At Ormsby I could have remained with pleasure. Miss Marshal would make any place pleasant – she has a compleat ascendancy over all the family, such as superiour ability & good nature, will everywhere attain to. moreover she has quick feelings & no nasty affectation. I told her the story of Kosciusko & the gingerbread baker.  & the tears came instantly into her eyes. now this story is an excellent test of feelings. it will only make your pumpkin-headed, pippin hearted people laugh. God bless you. direct to Mr William Taylors. Surrey Street. Norwich. & Edith write & tell me how you are. I do not go to Cambridge as Amos Cottle will have left it.
my love &c. God bless you.
* Address: To/ Mrs R. Southey/ 8. Westgate Buildings/ Bath/ Single
MS: Harry Ransom Humanities Research Center, University of Texas, Austin
Previously published: Charles Cuthbert Southey (ed.), Life and Correspondence of Robert Southey, 6 vols (London, 1849–1850), I, pp. 334–336 [in part; where it is dated 29 May 1798]. BACK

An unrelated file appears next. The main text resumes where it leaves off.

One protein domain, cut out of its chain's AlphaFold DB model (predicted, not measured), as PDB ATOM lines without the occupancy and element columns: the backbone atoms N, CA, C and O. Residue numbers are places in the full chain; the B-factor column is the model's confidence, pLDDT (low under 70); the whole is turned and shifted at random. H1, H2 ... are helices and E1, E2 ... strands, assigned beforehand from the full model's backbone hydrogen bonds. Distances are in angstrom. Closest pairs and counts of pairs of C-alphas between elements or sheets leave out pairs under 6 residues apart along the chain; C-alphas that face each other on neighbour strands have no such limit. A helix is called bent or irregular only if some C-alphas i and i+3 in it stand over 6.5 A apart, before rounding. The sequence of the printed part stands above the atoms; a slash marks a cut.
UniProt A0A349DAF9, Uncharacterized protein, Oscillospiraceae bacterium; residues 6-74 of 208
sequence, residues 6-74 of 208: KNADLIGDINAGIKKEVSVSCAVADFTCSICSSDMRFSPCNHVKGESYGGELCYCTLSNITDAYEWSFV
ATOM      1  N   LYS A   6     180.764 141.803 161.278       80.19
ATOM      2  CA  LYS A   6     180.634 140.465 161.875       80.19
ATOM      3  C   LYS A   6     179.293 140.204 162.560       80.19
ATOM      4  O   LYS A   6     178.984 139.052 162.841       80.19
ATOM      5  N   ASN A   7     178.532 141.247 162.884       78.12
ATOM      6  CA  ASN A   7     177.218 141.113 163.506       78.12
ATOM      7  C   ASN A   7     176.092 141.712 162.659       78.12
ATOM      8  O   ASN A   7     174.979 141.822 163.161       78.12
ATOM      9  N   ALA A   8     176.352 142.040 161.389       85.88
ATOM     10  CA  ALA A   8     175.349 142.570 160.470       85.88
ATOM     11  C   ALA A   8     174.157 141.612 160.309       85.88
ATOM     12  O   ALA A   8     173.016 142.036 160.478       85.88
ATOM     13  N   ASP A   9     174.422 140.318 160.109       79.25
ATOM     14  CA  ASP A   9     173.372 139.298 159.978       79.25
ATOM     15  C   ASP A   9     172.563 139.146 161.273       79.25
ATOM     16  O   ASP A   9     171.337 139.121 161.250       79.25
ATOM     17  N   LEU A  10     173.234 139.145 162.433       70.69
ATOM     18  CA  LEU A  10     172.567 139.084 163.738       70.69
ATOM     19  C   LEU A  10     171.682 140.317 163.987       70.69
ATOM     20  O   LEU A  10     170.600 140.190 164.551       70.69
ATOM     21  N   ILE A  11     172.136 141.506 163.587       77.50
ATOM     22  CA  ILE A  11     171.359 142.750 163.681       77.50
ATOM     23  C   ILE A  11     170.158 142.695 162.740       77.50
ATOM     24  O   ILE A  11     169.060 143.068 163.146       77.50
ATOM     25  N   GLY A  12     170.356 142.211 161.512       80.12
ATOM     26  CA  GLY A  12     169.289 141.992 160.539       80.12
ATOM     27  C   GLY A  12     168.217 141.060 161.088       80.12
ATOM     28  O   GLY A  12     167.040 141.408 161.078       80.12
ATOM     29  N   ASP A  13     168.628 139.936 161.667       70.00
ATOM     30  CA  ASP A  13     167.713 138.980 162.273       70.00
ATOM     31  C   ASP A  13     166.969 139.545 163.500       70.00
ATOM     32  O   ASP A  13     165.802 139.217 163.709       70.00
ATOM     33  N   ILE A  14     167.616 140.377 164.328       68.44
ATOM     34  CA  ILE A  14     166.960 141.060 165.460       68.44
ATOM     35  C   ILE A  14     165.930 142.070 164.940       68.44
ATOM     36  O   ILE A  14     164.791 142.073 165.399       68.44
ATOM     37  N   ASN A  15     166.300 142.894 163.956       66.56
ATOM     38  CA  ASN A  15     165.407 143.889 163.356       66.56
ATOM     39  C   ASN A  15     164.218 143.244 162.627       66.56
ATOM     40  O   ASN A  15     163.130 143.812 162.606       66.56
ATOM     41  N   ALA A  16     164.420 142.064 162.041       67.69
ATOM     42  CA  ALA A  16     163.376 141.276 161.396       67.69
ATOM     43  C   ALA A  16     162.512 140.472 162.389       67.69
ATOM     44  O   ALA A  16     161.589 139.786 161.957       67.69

Probably William Manning (dates unknown), who lived in Ormesby, a village to the north of Yarmouth. See The Poll for a Member to Serve in Parliament, for the Borough of Great Yarmouth, in the County of Norfolk; Taken on Friday the 29th of May, 1795 (Yarmouth, 1795), p. 19. The names of his wife and daughters are unrecorded. BACK
 Nottingham ale was celebrated in popular song, providing the refrain of ‘When Venus the goddess of beauty and love’, see The Wood-Lark: Containing a Numerous and Elegant Collection of the Newest and Most Favourite Scotch and English Songs, Airs, Ballads, Cantatas (London, 1784), pp. 150–151. It is also popular with some twenty-first century editors of Southey. BACK